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You can search the entire site. or go to the recent opinions, or the chronological or subject indices. Peter A. v. State (11/10/2006) sp-6070
Notice: This opinion is subject to correction before publication in the Pacific Reporter. Readers are requested to bring errors to the attention of the Clerk of the Appellate Courts, 303 K Street, Anchorage, Alaska 99501, phone (907) 264-0608, fax (907) 264-0878, e-mail firstname.lastname@example.org. THE SUPREME COURT OF THE STATE OF ALASKA
|) Supreme Court No. S- 12119|
|v.||) Superior Court Nos. 4BE-05-00014/15 CP|
|STATE OF ALASKA, DEPART-||) O P I N I O N|
|MENT OF HEALTH AND SOCIAL||)|
|SERVICES, OFFICE OF||) No. 6070 - November 9, 2006|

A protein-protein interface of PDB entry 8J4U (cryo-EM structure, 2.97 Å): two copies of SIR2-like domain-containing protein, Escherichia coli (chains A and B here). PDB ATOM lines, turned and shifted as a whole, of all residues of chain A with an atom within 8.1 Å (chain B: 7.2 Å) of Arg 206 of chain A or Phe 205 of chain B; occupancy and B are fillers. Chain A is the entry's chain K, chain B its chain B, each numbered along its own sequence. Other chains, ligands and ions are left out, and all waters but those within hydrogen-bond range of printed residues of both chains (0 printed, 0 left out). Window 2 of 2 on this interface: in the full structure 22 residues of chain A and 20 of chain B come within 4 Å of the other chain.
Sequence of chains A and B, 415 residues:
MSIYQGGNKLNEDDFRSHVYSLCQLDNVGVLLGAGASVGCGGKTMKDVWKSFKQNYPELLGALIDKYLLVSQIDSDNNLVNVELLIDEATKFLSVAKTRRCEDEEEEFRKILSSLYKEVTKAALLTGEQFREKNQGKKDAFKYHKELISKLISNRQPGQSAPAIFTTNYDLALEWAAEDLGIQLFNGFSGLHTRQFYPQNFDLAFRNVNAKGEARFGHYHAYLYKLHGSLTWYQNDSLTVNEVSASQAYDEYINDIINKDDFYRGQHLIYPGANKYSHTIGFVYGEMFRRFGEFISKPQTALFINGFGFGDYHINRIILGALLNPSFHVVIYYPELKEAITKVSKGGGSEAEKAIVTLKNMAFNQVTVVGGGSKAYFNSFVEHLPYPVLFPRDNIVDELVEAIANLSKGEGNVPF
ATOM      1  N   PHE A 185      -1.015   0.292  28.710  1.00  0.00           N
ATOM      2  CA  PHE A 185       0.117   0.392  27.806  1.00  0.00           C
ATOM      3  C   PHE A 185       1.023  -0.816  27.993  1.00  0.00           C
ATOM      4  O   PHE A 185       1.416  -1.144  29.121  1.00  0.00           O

Appeal from the Superior Court of the State of Alaska, Fourth Judicial District, Bethel, Leonard R. Devaney, Judge. Appearances: Angela Greene, Assistant Public Defender, Bethel, and Quinlan G. Steiner, Public Defender, Anchorage, for Appellant. Mary Ann Lundquist, Assistant Attorney General, Fairbanks, and David W. M rquez, Attorney General, Juneau, for Appellee. Before: Bryner, Chief Justice, Matthews, Eastaugh, Fabe, and Carpeneti, Justices. EASTAUGH, Justice. I. INTRODUCTION The superior court adjudicated Peter A.s two children to be children in need of aid (CINA) under AS 47.10.011(6), (9), and (10) after his wife developed an alcohol abuse problem. Peter appeals the adjudication order. He argues that the superior court erred by adjudicating the children to be in need of aid based solely on his wifes conduct, despite his ability and willingness to care for the children. He also argues that the adjudication violates his constitutional right to parent his children and the Indian Child Welfare Act.1 Because the superior court dismissed the case soon after the adjudication there is no live controversy for this court to decide. Furthermore, because we vacate the adjudication order as a matter of equity, Peter will suffer no collateral consequences from the adjudication. We therefore vacate the adjudication order and dismiss this appeal as moot. II. FACTS AND PROCEEDINGS In 2002 Peter A. suffered a grave and permanent injury in a snow machine accident.2 While he was recuperating in various hospitals and extended care facilities, his wife, Martha, developed an alcohol abuse problem. When an intoxicated Martha appeared with two of their children at Peters extended care facility in October 2004, the Alaska Office of Childrens Services (OCS) took emergency custody of the children, filed an emergency petition for adjudication of the children as in need of aid and for temporary placement, and sent the children to live with Marthas mother in Bethel. Martha soon rejoined the children in her mothers home, but OCS retained supervisory custody. The Anchorage superior court held a hearing on the emergency petition in November 2004 and found probable cause to believe the children were in need of aid. In December 2004 the Anchorage superior court transferred venue to the superior court in Bethel.3 Marthas alcohol abuse problems continued. In May 2005 she was arrested after police found her intoxicated and fighting with another woman. In late June 2005 Peter left the hospital and returned to his rural village under the care of his extended family. OCS placed his children with him on a trial basis the next day. The parties agree that the placement went smoothly and that the children were happy and well-cared-for in Peters home. Around the same time, Martha traveled to Anchorage to seek substance abuse treatment. She was still in treatment in Anchorage in late August 2005 when the disputed adjudication order was entered. The Bethel superior court entered the August 2005 adjudication order after a protracted and sporadic adjudication hearing between April and August 2005. On August 29 the superior court adjudicated the children to be in need of aid under AS 47.10.011(6) (substantial risk of harm), (9) (neglect), and (10) (substance abuse). It found that by driving the children to Peters extended care facility while intoxicated, Martha had placed the children at substantial risk of harm. It also found that Marthas relapse and subsequent arrest in May 2005 demonstrated that the children continued to be in need of aid at the time of the adjudication. The adjudication order gave Peter continued custody of the children, subject to state supervision. The order also prohibited Martha from having contact with the children except through arrangements made for visitation with the state, and required Peter to protect the children from unauthorized contact with Martha and to report any such contact to the state. On October 4, 2005 OCS moved to dismiss the case based on the testimony of a state social worker that the children were no longer at risk. The superior court granted the motion. Although Peter thus ultimately prevailed, he appeals the entry of the adjudication order. He argues that the Indian Child Welfare Act and the United States Constitution prohibit the court from adjudicating children in need of aid based solely on the actions of one parent if there is a second, fit parent who is willing and able to care for the child. He also argues that his children were not in need of aid at the time of adjudication. The state contends that Peters appeal is moot. Martha is not a party to the appeal. We heard oral argument in this case on May 9, 2006. We then asked the parties for supplemental briefing on several issues.4 Because we hold that Peters appeal is moot, it is unnecessary for us to decide the issues addressed by the supplemental briefs. III. DISCUSSION A. Standard of Review Because it is a matter of judicial policy, mootness presents a question of law.5 We therefore apply our independent judgment to claims of mootness.6 B. Peters Appeal Is Moot. Pointing out that the superior court, at the states request, dismissed this case before disposition, the state argues that we should dismiss Peters appeal of the adjudication as moot. Peter responds that the adjudication of his children as in need of aid presents a live controversy both because the judgment has prospective effect and because this case falls within the public interest exception to the mootness doctrine. A claim is moot if it has lost its character as a present, live controversy.7 If the party bringing the action would not be entitled to any relief even if it prevails, there is no case or controversy for us to decide.8 A party generally may not appeal a judgment in its favor in order to challenge an interlocutory order.9 Furthermore, a naked desire for vindication does not save an otherwise dead controversy from mootness.10 Peter must show either that concrete relief would be available to him if this court reversed the adjudication order or that the issue falls into one of the exceptions to the mootness doctrine. Peter argues that because the adjudication order is separate from the order that dismissed the case before disposition, it is not moot even though an appeal of the dismissal order would be. But an adjudication is merely an intermediate ruling on the path to disposition. Once the superior court dismissed the case, the state lost the power granted it by the adjudication order to interfere with Peters family. Thus, although the adjudication order may have been, as Peter argues, a separate order from the disposition, it is not one that has any direct legal effect on Peter after the superior court dismissed the case. Peter also argues that, even if the adjudication no longer directly affects him, its potential collateral consequences are significant enough to warrant judicial review of the adjudication. He asserts that per AS 47.10.011(10), a child adjudicated to be in need of aid because of a parents substance abuse is subsequently presumed to be in need of aid if the parent resumes substance abuse within one year of rehabilitation.11 He also asserts that AS 47.10.011(9) allows a child to be adjudicated in need of aid on the basis of past neglect of another child in the same household.12 The collateral consequences doctrine allows courts to decide otherwise-moot cases when a judgment may carry indirect consequences in addition to its direct force, either as a matter of legal rules or as a matter of practical effect.13 We have recognized the collateral consequences doctrine. In E.J. v. State, we held that a childs claim that he was improperly adjudicated to be delinquent was not moot even though the lower court later declared the adjudication of delinquency to be void ab initio.14 We held that review of the initial delinquency determination was justified, because the childs records were easily obtainable and could be made available to school authorities, social workers, parole officers, judges imposing sentence for the commission of crimes, the military services, or prospective employers, all of whom might be influenced to the detriment of the minor.15 Similarly, in Graham v. State, we held that the revocation of the plaintiffs drivers license was not moot even though the ninety-day period of revocation had ended.16 We reasoned in part that the collateral consequences of a drivers license revocation may be substantial. Such a revocation can result in higher insurance rates, adverse employment consequences and other serious results.17 Finally, in Martin v. Dieringer we held that a petition to remove a personal representative from an estate was not mooted by the fact that the estate had closed and the defendant was no longer the personal representative.18 We reasoned that the use of the lower courts findings to dismiss a related civil action on collateral estoppel grounds prevented the controversy from becoming moot.19 We assume for the sake of discussion that AS 47.10.011(9) and (10) potentially create collateral consequences for Peter.20 But these consequences would not prevent us from holding that this appeal is moot. In City of Valdez v. Gavora, we adopted the practice used by federal courts in disposing of moot claims.21 At the time, that practice required not only dismissing the appeal, but also vacating the judgment below.22 Although the United States Supreme Court has since clarified that not all moot claims require vacatur, it has held that vacatur is especially appropriate when mootness results from unilateral action of the party who prevailed below.23 Otherwise, the Court explained, the appellant is effectively forced to acquiesce in the judgment.24 In other words, when a prevailing party voluntarily moots a case, without the appellants acquiescence, the appellant, through no fault of his own, is prevented from obtaining appellate review of his claim. We agree with the United States Supreme Court that principles of equity require vacatur of the challenged order in such a case.25 In this case, the validity of the adjudication order became moot because the state voluntarily moved to dismiss the case at disposition. The states successful motion to dismiss prevented Peter from challenging the merits of the adjudication order on appeal. Because equity therefore requires vacatur of the adjudication order, Peters argument that collateral consequences arising under AS 47.10.011(9) and (10) render this appeal a live controversy is unconvincing. Peter will not suffer any collateral consequences under these subsections. Peters additional argument that the adjudication order is not moot because an adjudication carries a permanent social stigma is also unpersuasive. All the records in CINA proceedings are sealed.26 There is no publicly available record that Peters children were adjudicated in need of aid. Peter acknowledges that CINA proceedings are confidential but argues that this fact is irrelevant because during the course of the litigation, OCS contacted many of the people with whom [Peter] has the most contact his health care providers, his childrens teachers, and his tribe and that these people are thus aware of the child welfare proceedings against him. This may or may not be so. After all, the proceedings were not against him and indeed the essence of his challenge on the merits is that the CINA petition was based only on Marthas misconduct. But because all parties must maintain the confidentiality of all information in the court file, issuing an opinion on the merits and reversing the superior courts confidential adjudication order would not publicly remedy any possible social stigma, to the extent it exists. Because the remedy he is requesting would not redress his alleged injury, social stigma does not give Peter standing to appeal the adjudication order.27 C. The Public Interest Exception to the Mootness Doctrine Does Not Apply. Peter also argues that the public interest exception to the mootness doctrine applies to this case. In deciding whether to hear a moot appeal under this doctrine, we consider three factors: (1) whether the disputed issues are capable of repetition, (2) whether the mootness doctrine, if applied, may cause review of the issues to be repeatedly circumvented, and (3) whether the issues presented are so important to the public interest as to justify overriding the mootness doctrine. We weigh each of these factors in our discretion to determine whether to hear the case; none of the factors is dispositive.29 The state concedes that two of these factors are arguably present here. It consequently does not dispute that the issues are capable of repetition and that the issues are important to the public interest.30 The state instead contends only that there is no danger that the issues presented in this appeal will be repeatedly circumvented in future cases. The state argues that although it is likely that there will be future cases in which children are adjudicated in need of aid because of the actions of one parent, many of those cases will result in a disposition in which the parents rights are terminated or the parents dispute the placement of the children. In such cases, an appeal of the adjudication decision would not be moot because the possibility of effective relief would be present. Peter counters that if the court refuses to hear cases in which the state releases custody of the children after a year of litigation, this fact pattern will be capable of endless repetition, leaving aggrieved parents, like [Peter], with no remedy. Peter misidentifies the legal issue that must be repeatedly circumvented for the public interest exception to apply. The primary issue he would raise in this case is whether children may be adjudicated in need of aid over the objections of one available fit and willing parent. Cases in which the state releases custody of the children and thereby moots a fit parents appeal are presumably only a subset of those cases in which that issue could arise, and in that subset of cases, relief is available in the form of vacatur. In other cases, in which parents receive unfavorable dispositions, they have the legal right to appeal the adjudication order as well as the disposition order. It therefore seems likely that parents actually harmed by a CINA adjudication will have an opportunity to litigate the same questions Peter raises in this appeal. Because this means that review of the issue in this case is not likely to be repeatedly circumvented, we decline to apply to this case the public interest exception to the mootness doctrine. IV. CONCLUSION For the reasons discussed above, we VACATE the order adjudicating Peters children in need of aid and DISMISS this appeal as moot. _______________________________ 1 25 U.S.C. 1901 et seq. (1978). 2 We use pseudonyms for all family members. 3 The state filed two CINA cases, one for each child. We refer to them collectively as the case. 4 Our supplemental briefing order asked the parties to address these issues: a. how other jurisdictions have dealt with cases in which the state seeks to adjudicate a child in need of aid over the objections of a non-offending or fit parent; b. whether other jurisdictions have found children to be in need of aid based on past conditions that have been alleviated by the time of the adjudication; c. whether and to what extent after the state obtains legal custody but before adjudication the state must make efforts to assist a parent who is not unfit in protecting children who are in need of aid from an unfit parent; and d. whether the superior courts adjudication findings were adequate for purposes of review. 5 Akpik v. State, Office of Mgmt. & Budget, 115 P.3d 532, 534 (Alaska 2005). 6 Id. 7 Kleven v. Yukon-Koyukuk Sch. Dist., 853 P.2d 518, 523 (Alaska 1993) (quoting United States v. Geophysical Corp., 732 F.2d 693, 698 (9th Cir. 1984)). 8 Ulmer v. Alaska Rest. & Beverage Assn, 33 P.3d 773, 776 (Alaska 2001). 9 See Fairbanks Fire Fighters Assn, Local 1324 v. City of Fairbanks, 48 P.3d 1165, 1168 (Alaska 2002) (holding that unions appeal of intermediate legal question was moot because it obtained relief sought from superior court). 10 13A Charles Alan Wright et al., Federal Practice & Procedure 3533, at 212 (2d ed. 1984). 11 See AS 47.10.011. Under this provision the court may find a child to be a child in need of aid if it finds by a preponderance of the evidence that the child has been subjected to any of the following: . . . . (10) the parent, guardian, or custodians ability to parent has been substantially impaired by the addictive or habitual use of an intoxicant, and the addictive or habitual use of the intoxicant has resulted in a substantial risk of harm to the child; if a court has previously found that a child is a child in need of aid under this paragraph, the resumption of use of an intoxicant by a parent, guardian, or custodian within one year after rehabilitation is prima facie evidence that the ability to parent is substantially impaired and the addictive or habitual use of the intoxicant has resulted in a substantial risk of harm to the child as described in this paragraph. (Emphasis added.) 12 AS 47.10.011(9) allows adjudication if conduct by or conditions created by the parent, guardian, or custodian have subjected the child or another child in the same household to neglect. 13 Wright, supra note 10, 3533.3, at 291. 14 E. J. v. State, 471 P.2d 367, 36870 (Alaska 1970). 15 Id. 16 Graham v. State, 633 P.2d 211, 213 (Alaska 1981). 17 Id. 18 Martin v. Dieringer, 108 P.3d 234, 236 (Alaska 2005). 19 Id. 20 We express no opinion about Peters interpretation of AS 47.10.011(9) and (10) or whether they may give rise to post- dismissal consequences adverse to him. 21 City of Valdez v. Gavora, Inc., 692 P.2d 959, 960 (Alaska 1984); see also United States v. Munsingwear, Inc., 340 U.S. 36, 39 (1950). 22 City of Valdez, 692 P.2d at 960. 23 U.S. Bancorp Mortgage Co. v. Bonner Mall Pship, 513 U.S. 18, 25 (1994). 24 Id.; see also Dilley v. Gunn, 64 F.3d 1365, 1370 (9th Cir. 1995) ([A] litigant should not be bound by an adverse unreviewed judgment when mootness results from unilateral action of the party who prevailed below. ) (quoting U.S. Bancorp, 513 U.S. at 25); Ocean Conservancy v. Natl Marine Fisheries Serv., 416 F. Supp. 2d 972, 981 (D. Haw. 2006) (vacating order denying preliminary injunction after case became moot due to defendants actions); cf. Wright, supra note 10, 3533.10, at 436 (noting that mooted interlocutory appeals do not require vacatur if the case remains alive in the district court). 25 We express no opinion about whether Gavoras seemingly broad assertion that a holding of mootness requires vacating the judgment below should be narrowed in light of the Supreme Courts discussion in U.S. Bancorp. 26 See CINA Rule 22(a). 27 See Shearer v. Mundt, 36 P.3d 1196, 1199 (Alaska 2001) (holding that appellant lacked standing to request relief that would not have redressed his alleged injury). 28 Fairbanks Fire Fighters Assn, Local 1324 v. City of Fairbanks, 48 P.3d 1165, 1168 (Alaska 2002). 29 Id. 30 One of the issues at stake in this case that is particularly important to the public interest is the interpretation AS 47.10.011. The parties vigorously dispute whether its subsections are unclear regarding the effect the availability of a non-offending parent willing and able to care for the child may have on the adjudication determination. Peter argues that the statute requires individualized assessment of each parent; the state responds that the statutes use of the singular parent instead of parents allows for adjudication solely on the basis of one parents actions. The parties also vigorously dispute whether these subsections are unclear about whether children may be adjudicated in need of aid on the basis of a parents prior acts if the state cannot also demonstrate a continuing risk of harm to the children. Relying on our interpretation of a former version of Title 47, Peter argues that a child must be in need of aid at the time of adjudication. The state argues that recent amendments to the statute allow for consideration of prior conduct of the parents that is unlikely to continue into the future. Because Peters appeal is moot, we do not need to address these issues today. But we do note that other states have adjudication statutes that are considerably more precise regarding one or both of these issues. See, e.g., Me. Rev. Stat. Ann. tit. 22 4035(2)(C) (requiring court to make a jeopardy determination with regard to each parent who has been properly served); Md. Code Ann. Cts. & Jud. Proc. 3-819(e) (If the allegations in the petition are sustained against only one parent of a child, and there is another parent available who is able and willing to care for the child, the court may not find that the child is a child in need of assistance, but, before dismissing the case, the court may award custody to the other parent.); Ut. Code Ann. 78-3a-301(1)(a) (allowing removal of child whenever there is an imminent danger to the physical health or safety of the child; and . . . the childs physical health or safety may not be protected without removing the child from the custody of the childs parent or guardian).